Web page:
Crowds and Power

From Wikipedia, the free encyclopedia
Jump to: navigation, search
First edition (publ. Claassen Verlag)

Crowds and Power (original German title Masse und Macht) is a 1960 book by Elias Canetti, dealing with the dynamics of crowds and "packs" and the question of how and why crowds obey rulers. Canetti draws a parallel between ruling and paranoia. Also, the memoirs of Daniel Paul Schreber are analyzed with an implicit critique of Sigmund Freud and Gustave Le Bon.

The book was translated from German into English by Carol Stewart in 1962 and published by Gollancz.

It is notable for its unusual tone; although wide ranging in its erudition, it is not scholarly or academic in a conventional way. Rather, it reads like a manual written by someone outside the human race explaining to another outsider in concise and highly metaphoric language how people form mobs and manipulate power. Unlike most non-fiction writing, it is highly poetic and seething with anger.

On asking questions: "On the questioner the effect is a feeling of enhanced power. He enjoys this and consequentially asks more and more questions; every answer he receives is an act of submission. Personal freedom consists largely in having a defense against questions. The most blatant tyranny is the one which asks the most blatant questions." [1]

This work remains important for the insights it provided into the Eastern European upheaval which can be understood within the framework Canetti puts forth.[2] Showing the growth of crowds and their power against even the power of the state.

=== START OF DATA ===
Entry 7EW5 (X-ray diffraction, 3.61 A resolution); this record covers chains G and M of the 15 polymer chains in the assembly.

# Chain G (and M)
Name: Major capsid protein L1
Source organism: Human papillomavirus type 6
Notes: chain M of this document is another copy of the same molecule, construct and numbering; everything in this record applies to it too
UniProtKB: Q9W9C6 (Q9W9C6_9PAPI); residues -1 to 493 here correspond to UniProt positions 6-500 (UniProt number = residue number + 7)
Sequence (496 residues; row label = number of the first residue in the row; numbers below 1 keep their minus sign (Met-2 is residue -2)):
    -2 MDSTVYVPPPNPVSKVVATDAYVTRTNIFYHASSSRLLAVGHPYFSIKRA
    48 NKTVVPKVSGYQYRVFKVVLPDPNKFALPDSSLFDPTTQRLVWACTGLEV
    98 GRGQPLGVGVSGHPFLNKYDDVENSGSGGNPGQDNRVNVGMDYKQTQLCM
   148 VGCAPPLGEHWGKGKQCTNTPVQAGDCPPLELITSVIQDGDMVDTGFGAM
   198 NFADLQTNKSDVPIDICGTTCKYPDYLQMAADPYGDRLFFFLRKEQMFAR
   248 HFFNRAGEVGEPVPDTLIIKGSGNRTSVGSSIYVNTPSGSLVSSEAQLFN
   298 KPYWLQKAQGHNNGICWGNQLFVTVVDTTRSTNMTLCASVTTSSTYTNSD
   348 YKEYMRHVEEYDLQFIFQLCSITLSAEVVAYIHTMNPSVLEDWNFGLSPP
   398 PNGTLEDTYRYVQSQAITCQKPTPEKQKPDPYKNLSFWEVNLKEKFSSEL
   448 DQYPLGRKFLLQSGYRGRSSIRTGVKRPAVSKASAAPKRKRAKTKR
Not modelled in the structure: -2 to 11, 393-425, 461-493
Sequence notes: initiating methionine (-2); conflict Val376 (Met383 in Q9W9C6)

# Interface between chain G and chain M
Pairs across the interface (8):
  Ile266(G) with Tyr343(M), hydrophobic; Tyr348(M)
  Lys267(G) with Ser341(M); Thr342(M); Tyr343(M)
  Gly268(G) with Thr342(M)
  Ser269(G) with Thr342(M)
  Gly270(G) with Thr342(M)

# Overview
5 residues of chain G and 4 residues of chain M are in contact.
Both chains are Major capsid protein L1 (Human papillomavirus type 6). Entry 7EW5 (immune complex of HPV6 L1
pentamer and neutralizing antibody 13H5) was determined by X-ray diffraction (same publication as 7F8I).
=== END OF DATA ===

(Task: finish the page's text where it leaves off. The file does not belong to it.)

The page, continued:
Canetti’s Crowds and Power remains an important work of our century, the insights of which in recent years have once again been corroborated in a particularly spectacular fashion. The Eastern European political and economic transition, which has proved to be especially fruitful from a theoretical point of view, can be meaningfully interpreted and hermeneutically “read” within the framework of Canetti’s mass psychology.

Notes[edit]

  1. ^ Crowds and Power, p. 285
  2. ^ Kiss (2004), p.730

Bibliography[edit]

  • Brill, Lesley: "Terrorism, Crowds and Power, and the Dogs of War." Anthropological Quarterly 76 (1), Winter 2003: 87–94.
  • Canetti, Elias (1984). Crowds and Power (in English). New York: Farrar, Straus and Giroux. ISBN 0-374-51820-3. 
  • Honneth, Axel: "The Perpetuation of the State of Nature: on the Cognitive Content of Elias Canetti’s Crowds and Power." Thesis Eleven 1996 45: 69–85.
  • Kiss, Endre: "Does mass psychology renaturalize political theory? On the methodological originality of ‘Crowds and Power’." The European Legacy: Toward New Paradigms 9 (6), 2004: 725–738.
  • McClelland, John: "The Place of Elias Canetti's Crowds and Power in the History of Western Social and Political Thought." Thesis Eleven 1996 45: 16–27.
  • Phillips, William: "History on the Couch." The New York Review of Books, Volume 1, Number 1, February 1, 1963.